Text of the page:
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Kirsten Temple JANA’s Manager of Research discusses what low interest rates mean for those who are relying on investment returns.
‘Superannuation funds and their members face a conundrum: continue to target the same returns knowing that it comes with higher risk – and a greater chance of failing to hit objectives - or accept that the cost of retirement will need to be funded more by current income.
For each of us this is ultimately a trade-off between our current and future needs. It will be hard to put our future first while the economy remains fragile – but our future still needs taking care of.’
One casualty of the coronavirus pandemic may be the cost of your retirement. Although superannuation balances are looking a lot healthier than they were in March, longer term returns will be increasingly hard to come by.
The Reserve Bank’s decision to cut interest rates supports the economy and is great for mortgagees, but not those relying on investment returns. You need only look at the rate paid on term deposits or the yield of a bond fund today to know that retirees will struggle to get much income from the more stable cash and bond component of their retirement pot.
It seems hard to imagine now that back when I opened my Dollarmite account along with all the other kids in second grade, cash rates were in high double digits.
Even then, it took some convincing for me to part with my pocket money for what seemed like a small return. Little did I know, it was as good as it was going to get.
Low interest rates drive the price of growth assets (like shares) higher as investors who can’t achieve the returns they need from cash and bonds shift up the risk curve. That creates competition. When the price of an investment increases, the amount you need to invest to gain an income stream or a share of future growth is much higher.
Just as the amount you need to invest today in that term deposit to get your income stream is higher, so too is the amount you would need to invest in your diversified superannuation portfolio.
The superannuation system relies on an assumption that the value of your contributions will grow over time. The idea is that you can sacrifice less now from current income than you need when you retire because your investments will do some of the heavy lifting for you.
But with rates as low as they are today, it seems unlikely that the investment returns achieved over the nearly 30 years since superannuation was first mandated can be repeated going forward.
The notion of “lower for longer” is not new. Global central bank rates have been falling ever since the Global Financial Crisis. In June 2019, Australia’s 1.5% cash rate was considered relatively high and many were concerned that markets were overvalued.
That was before there was a global pandemic or an economic crisis to recover from. Yet markets have rebounded rapidly, and we are faced with high asset prices and a challenging outlook for future economic growth.
Just to complicate the situation further, the role of “safer” bond investments in portfolios is under question.
Bonds have traditionally provided investors with stable returns and have played defence when markets are rocky. This dynamic has supported the high allocations most superannuation members have to growth assets, allowing them to target a higher investment return and thereby contribute less current income to their retirement savings.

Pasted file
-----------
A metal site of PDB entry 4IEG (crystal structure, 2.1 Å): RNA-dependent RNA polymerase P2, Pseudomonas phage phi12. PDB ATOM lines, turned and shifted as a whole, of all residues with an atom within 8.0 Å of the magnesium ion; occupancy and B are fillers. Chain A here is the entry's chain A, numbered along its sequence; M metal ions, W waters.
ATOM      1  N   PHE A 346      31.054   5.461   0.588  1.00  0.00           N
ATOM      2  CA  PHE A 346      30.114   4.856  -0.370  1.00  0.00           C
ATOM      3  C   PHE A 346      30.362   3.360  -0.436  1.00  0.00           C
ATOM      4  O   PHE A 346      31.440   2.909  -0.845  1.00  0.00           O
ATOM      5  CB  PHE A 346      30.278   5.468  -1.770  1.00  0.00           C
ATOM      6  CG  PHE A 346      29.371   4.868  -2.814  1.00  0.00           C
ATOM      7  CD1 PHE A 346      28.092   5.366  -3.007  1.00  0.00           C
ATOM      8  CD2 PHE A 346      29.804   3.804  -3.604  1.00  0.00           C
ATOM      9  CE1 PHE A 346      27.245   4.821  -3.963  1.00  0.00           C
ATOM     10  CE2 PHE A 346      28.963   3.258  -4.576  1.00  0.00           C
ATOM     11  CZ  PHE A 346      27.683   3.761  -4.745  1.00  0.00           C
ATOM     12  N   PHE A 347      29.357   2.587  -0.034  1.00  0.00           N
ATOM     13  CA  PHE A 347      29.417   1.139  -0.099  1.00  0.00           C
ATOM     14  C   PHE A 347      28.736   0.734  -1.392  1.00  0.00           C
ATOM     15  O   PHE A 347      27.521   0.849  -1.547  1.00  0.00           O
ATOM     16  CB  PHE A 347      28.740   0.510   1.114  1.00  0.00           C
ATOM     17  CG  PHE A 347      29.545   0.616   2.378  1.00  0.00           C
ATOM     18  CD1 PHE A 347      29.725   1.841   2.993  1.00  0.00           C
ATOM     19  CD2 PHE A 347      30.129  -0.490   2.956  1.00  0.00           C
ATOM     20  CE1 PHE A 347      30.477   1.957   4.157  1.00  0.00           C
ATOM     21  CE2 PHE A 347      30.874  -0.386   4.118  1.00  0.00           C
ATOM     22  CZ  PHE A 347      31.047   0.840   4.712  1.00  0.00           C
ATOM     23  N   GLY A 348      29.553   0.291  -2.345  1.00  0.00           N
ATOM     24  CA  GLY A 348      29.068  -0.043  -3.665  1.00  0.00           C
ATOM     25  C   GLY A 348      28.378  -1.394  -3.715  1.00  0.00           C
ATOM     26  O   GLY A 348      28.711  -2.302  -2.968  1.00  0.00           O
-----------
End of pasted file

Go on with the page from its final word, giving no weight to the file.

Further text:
With a lower starting yield, not only is the income paid on a bond portfolio unattractive, the ability for bond prices to rise during equity market turmoil is reduced. Yields and bond prices are inextricably linked – when the bond price goes up the yield must go down. But with 10-year Australian Bond yields now below 1%, and US 10-year Treasuries yields at 0.60%, there is less and less scope for bond yields to fall further.
While we can’t completely rule out Australia or the US adopting negative interest rates, there appears to be a limit to just how negative investors will allow the bond yield to fall – even in a crisis. We saw this play out in March, with lower yielding government bonds failing to play defence effectively, while relatively higher yielding US Treasuries and Australian Government Bonds performed well on the back of rate cuts.
Superannuation funds and their members face a conundrum: continue to target the same returns knowing that it comes with higher risk – and a greater chance of failing to hit objectives - or accept that the cost of retirement will need to be funded more by current income.
This is not just a problem for individuals. It is a problem for Australia.
Compulsory superannuation was intended to reduce the financial burden an aging population would have on the age pension. It has no doubt helped with that problem to date and has given much needed income to many retirees, but we must now determine whether to continue with mandated increases in the superannuation guarantee in coming years – and whether these will be enough.
In my house I know I’m going to have a harder task convincing my children that parting with their pocket money is worthwhile at a 0.25% return. If interest rates go negative, it may well be impossible.
For each of us this is ultimately a trade-off between our current and future needs. It will be hard to put our future first while the economy remains fragile – but our future still needs taking care of.
JANA and University of Melbourne collaboration
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